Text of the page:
Category Archives: population

Predator-Proof Fence to create Huge Wild Life Sanctuary

Paige Taylor  in The Australian, 13 June 2017,   where the title is “Predator-proof ploy foils feral-fed catastrophe”

Work has begun northwest of Alice Springs on the world’s largest predator-proof animal enclosure. It has come to this for our endangered species. The 185km electrified fence will separate feral cats from the marsupials they have pushed to the edge of extinction.  The non-profit Australian Wildlife Conservancy is buying vast tracts of the bush and fencing out feral cats that kill between five and seven animals each night.

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Returned Tamil Asylum Seekers Today: A Jaundiced and Gullible Australian Reporter’s View

Greg Bearup, in The Australian, 31 October  2016, where the title isIn the Wash-Up Asylum Loser Wins” …. with emphasis in this presentation being t e work of The Editor, Thuppahi.

The crab-trapper of Jaffna is a happy man; he has a sturdy boat with a new Suzuki motor. Each morning he rises before dawn to motor out to a vast lagoon in his new auto rickshaw to fish for prawns and crabs — partly funded by the $5000 given to him by Australian taxpayers. In August 2012, when Marcus Pireesan fled Sri Lanka for ­Australia in search of a better life, Jaffna, the northern Tamil capital and his home town, was a very different place from what it is today.

marcus Pireesan with some of his childrenPic Greg Bearup

The long civil war against the Liberation Tigers of Tamil Eelam ended in 2009 – a UN report estimating that 40,000 people died in final months of the conflict, mainly civilians – but the Rajapaksa regime, which brutally obliterated the Tigers, was still in power; young Tamil men were still being bundled into government vans and never seen again. “We lived in constant fear,” Pireesan, 40, tells me, “just knowing information was dangerous. You could be stopped at a roadblock and kidnapped (by the government forces) and no one would ever know.” And fishermen like him were told where and on what days they could fish. Continue reading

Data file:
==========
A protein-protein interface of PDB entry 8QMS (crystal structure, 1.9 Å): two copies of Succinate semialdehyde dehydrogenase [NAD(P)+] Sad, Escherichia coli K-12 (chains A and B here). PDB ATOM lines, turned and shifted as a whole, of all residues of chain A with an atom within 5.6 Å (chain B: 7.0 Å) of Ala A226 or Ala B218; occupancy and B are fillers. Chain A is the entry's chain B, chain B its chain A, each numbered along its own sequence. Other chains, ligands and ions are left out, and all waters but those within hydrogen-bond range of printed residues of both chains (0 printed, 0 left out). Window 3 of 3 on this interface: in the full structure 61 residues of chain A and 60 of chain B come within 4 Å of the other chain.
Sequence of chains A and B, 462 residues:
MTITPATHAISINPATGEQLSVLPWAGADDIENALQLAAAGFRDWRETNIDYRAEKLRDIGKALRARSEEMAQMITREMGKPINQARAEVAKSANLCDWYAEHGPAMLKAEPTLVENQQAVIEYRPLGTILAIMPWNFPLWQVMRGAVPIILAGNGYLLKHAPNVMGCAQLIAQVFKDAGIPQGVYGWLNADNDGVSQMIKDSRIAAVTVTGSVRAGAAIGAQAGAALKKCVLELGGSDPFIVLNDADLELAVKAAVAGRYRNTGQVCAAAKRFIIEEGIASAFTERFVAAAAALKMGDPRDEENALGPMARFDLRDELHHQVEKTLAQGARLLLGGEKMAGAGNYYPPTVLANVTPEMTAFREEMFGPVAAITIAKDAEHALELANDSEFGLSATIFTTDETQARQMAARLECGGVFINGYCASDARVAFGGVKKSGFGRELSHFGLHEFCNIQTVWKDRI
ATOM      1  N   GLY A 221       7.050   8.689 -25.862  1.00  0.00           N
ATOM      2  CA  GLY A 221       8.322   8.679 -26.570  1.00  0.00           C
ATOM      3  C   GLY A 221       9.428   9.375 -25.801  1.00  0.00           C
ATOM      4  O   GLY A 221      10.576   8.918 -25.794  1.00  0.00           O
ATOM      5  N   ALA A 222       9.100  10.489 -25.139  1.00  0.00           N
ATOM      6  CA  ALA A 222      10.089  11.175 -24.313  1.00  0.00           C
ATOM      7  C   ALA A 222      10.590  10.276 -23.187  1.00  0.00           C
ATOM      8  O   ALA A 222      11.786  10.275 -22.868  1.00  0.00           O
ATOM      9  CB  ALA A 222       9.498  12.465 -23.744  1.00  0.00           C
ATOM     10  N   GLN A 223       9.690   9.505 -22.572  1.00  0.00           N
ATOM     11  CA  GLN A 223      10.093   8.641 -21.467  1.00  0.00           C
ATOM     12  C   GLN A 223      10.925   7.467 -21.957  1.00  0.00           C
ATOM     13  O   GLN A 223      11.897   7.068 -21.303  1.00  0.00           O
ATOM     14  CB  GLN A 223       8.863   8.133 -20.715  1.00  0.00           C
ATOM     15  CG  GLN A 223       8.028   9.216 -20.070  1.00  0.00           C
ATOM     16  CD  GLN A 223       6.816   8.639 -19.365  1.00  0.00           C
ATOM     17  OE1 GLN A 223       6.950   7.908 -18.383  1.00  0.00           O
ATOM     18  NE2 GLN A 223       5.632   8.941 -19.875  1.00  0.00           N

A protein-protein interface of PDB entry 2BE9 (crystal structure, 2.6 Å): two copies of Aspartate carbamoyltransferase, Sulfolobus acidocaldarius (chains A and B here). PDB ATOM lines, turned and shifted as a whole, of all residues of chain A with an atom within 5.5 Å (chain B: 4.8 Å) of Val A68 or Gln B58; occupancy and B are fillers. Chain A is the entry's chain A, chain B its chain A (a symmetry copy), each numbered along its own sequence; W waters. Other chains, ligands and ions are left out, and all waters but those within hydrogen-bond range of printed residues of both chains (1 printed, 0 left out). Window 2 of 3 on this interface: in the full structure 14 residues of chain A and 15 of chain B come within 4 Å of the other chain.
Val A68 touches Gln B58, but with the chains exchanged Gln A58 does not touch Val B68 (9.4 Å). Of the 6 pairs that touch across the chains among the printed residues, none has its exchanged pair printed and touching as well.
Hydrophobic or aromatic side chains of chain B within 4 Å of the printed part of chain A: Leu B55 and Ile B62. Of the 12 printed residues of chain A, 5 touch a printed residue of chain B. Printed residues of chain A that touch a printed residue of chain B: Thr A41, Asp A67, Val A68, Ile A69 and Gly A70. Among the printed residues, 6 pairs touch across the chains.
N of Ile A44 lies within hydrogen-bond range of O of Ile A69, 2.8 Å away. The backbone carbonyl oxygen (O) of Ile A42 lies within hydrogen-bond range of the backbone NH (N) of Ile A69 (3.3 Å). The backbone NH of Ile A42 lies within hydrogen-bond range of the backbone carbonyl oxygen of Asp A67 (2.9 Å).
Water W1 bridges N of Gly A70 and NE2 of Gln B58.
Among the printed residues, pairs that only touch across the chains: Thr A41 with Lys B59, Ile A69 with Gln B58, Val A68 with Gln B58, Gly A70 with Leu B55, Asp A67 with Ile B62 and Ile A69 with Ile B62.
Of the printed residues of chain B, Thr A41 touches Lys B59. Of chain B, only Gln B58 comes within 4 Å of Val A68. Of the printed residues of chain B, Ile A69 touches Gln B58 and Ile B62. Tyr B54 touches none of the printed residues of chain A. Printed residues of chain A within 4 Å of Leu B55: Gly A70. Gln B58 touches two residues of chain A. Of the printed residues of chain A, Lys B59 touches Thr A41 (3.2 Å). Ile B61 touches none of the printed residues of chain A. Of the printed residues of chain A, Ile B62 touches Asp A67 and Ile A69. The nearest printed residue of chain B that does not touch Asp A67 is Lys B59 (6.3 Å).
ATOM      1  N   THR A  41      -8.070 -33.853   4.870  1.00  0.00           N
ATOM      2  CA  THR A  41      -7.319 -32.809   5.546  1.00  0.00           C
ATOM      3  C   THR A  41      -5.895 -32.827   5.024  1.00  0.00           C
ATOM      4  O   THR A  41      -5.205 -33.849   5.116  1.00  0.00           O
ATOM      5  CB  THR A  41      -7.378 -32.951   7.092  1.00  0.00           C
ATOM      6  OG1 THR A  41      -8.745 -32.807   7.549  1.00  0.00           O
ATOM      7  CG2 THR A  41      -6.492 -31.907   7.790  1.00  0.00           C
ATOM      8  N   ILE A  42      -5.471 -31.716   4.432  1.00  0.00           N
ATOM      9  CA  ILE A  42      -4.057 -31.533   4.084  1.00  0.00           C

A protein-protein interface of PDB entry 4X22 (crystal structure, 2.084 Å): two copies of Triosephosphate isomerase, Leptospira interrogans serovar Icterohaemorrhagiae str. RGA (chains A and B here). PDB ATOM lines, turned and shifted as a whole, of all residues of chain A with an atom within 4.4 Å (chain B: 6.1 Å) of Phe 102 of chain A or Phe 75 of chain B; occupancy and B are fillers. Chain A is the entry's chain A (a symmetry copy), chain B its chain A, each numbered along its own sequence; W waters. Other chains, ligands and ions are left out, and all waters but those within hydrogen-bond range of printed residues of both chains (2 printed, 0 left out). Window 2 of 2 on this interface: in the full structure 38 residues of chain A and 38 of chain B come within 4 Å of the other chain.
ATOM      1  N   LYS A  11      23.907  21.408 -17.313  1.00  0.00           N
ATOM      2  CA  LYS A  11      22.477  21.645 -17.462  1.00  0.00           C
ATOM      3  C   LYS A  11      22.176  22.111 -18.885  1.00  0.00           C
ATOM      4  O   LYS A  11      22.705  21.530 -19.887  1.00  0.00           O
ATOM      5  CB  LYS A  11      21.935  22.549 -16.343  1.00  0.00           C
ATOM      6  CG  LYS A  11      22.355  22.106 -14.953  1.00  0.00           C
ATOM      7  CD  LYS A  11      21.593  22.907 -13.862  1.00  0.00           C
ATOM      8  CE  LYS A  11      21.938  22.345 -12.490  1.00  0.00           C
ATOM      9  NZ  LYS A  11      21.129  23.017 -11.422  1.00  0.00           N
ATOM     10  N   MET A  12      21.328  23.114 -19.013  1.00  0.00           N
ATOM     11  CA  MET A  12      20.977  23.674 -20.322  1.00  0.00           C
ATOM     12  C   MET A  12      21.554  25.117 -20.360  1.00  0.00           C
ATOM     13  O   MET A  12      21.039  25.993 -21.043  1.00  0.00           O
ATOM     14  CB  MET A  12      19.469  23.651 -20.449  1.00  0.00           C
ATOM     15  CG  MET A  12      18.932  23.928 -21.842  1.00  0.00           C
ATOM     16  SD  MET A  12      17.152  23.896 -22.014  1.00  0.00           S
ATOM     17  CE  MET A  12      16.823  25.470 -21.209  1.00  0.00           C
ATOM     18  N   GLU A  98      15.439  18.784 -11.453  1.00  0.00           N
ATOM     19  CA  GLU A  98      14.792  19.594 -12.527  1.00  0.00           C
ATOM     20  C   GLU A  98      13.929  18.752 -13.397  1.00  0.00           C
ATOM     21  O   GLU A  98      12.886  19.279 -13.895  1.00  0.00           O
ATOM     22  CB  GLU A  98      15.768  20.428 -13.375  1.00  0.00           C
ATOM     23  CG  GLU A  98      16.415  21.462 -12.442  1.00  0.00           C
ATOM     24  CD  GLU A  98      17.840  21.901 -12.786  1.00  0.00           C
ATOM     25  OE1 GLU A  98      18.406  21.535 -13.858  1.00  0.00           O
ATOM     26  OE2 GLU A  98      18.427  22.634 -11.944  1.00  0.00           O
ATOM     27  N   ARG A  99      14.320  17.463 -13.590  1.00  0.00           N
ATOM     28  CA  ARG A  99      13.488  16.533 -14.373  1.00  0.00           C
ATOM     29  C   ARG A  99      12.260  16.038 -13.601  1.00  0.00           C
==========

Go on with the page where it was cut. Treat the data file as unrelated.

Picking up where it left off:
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Debilitating Political Ignorance in Sri Lanka’s Populace?

Sanjana Hattotuwa,  from The Island, 8 October 2016, where the title is The new constitution that may never be”. .. Emphasis below via highlighting is an imposition by the Editor, Thuppahi.

Gramsci spoke of the pessimism of intellect and the optimism of will. How does this relate to Sri Lanka today? The deafening silence around the process of constitution making, justified by key architects as inevitable in order for progress around tenacious issues to be made, indicates to all but the most delusional the reform process has little to no traction in the public imagination. This is a problem. Basic intelligence suggests a process as vexed as writing a new constitution, without public traction or debate, dumped by government elites for approval just before a referendum risks confusion at best and opposition or rejection at worst. And yet, Sri Lanka really needs a new constitution.